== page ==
When we use instruments to evaluate treatment effects, they must be able to measure differences between groups, if differences do in fact exist. Randomization should ensure that participants in experimental and control intervention groups begin studies with the same status on whatever concept or construct the PRO is designed to measure. PROs must be able to detect what is important to patients and distinguish among participants who remain the same, improve, or deteriorate over the course of the trial. This is sometimes referred to as responsiveness, or sensitivity to change.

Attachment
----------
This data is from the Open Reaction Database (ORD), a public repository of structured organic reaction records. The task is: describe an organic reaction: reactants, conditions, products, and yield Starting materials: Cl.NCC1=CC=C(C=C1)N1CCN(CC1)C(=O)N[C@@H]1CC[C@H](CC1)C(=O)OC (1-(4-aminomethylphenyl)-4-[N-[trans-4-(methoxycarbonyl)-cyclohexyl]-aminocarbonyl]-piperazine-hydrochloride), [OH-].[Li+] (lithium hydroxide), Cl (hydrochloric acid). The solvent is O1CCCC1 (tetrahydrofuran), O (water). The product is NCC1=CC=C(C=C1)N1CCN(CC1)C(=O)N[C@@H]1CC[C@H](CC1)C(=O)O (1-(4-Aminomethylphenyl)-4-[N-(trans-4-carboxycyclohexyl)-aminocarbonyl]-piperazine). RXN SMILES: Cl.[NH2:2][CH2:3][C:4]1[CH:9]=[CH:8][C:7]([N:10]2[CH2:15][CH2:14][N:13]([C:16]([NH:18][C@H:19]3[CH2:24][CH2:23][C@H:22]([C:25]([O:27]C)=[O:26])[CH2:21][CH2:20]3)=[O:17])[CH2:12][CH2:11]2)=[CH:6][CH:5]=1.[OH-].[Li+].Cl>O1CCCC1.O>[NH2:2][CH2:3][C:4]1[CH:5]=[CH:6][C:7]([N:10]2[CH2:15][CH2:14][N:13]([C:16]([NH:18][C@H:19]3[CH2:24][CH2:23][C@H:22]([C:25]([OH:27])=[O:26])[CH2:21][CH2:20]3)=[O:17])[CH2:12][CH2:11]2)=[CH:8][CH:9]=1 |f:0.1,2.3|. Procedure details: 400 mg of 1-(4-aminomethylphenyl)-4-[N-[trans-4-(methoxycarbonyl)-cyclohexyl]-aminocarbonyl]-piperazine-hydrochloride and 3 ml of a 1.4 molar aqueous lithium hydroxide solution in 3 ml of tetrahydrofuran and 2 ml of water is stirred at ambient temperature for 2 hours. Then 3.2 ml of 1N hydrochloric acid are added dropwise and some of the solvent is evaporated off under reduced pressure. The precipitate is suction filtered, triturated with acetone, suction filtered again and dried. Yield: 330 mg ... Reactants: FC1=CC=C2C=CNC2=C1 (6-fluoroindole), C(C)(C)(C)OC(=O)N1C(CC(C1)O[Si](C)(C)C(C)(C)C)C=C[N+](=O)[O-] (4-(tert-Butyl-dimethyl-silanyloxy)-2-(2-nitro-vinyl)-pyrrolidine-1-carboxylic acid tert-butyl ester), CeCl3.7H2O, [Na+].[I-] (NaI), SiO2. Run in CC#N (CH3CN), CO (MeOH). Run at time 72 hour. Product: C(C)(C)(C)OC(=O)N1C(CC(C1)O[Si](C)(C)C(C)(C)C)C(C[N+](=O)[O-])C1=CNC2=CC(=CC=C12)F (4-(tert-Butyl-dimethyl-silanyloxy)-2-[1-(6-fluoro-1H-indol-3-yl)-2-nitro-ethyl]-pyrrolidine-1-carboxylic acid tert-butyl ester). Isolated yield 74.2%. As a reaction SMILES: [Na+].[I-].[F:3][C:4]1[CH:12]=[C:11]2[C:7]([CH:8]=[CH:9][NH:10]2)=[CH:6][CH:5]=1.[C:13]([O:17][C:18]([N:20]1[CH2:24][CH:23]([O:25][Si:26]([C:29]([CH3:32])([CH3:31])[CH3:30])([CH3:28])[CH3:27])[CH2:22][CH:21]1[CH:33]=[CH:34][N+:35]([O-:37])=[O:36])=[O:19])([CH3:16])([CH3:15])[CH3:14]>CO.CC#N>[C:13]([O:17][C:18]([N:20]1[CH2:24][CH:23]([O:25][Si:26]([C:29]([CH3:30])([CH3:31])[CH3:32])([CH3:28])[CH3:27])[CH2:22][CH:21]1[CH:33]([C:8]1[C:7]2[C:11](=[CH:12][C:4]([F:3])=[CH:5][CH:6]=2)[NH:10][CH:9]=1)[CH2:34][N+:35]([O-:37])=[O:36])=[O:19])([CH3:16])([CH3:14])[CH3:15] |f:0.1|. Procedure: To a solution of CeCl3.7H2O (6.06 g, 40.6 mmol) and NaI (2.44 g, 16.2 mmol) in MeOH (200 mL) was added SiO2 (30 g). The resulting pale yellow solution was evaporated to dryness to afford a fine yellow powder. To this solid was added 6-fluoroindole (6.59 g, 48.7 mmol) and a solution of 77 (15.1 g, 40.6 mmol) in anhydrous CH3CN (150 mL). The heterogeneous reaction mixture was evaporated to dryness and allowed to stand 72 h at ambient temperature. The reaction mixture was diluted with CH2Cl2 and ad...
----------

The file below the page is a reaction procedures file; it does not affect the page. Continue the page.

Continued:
An instrument with a poor ability to measure change can result in false-negative results in which the experimental intervention improves how patients feel, yet the instrument fails to detect the improvement. This problem may be particularly salient for generic questionnaires that have the advantage of covering all relevant areas of HRQOL, but the disadvantage of covering each area superficially. In studies that show no difference in PROs between experimental and control intervention, lack of instrument responsiveness is one possible reason.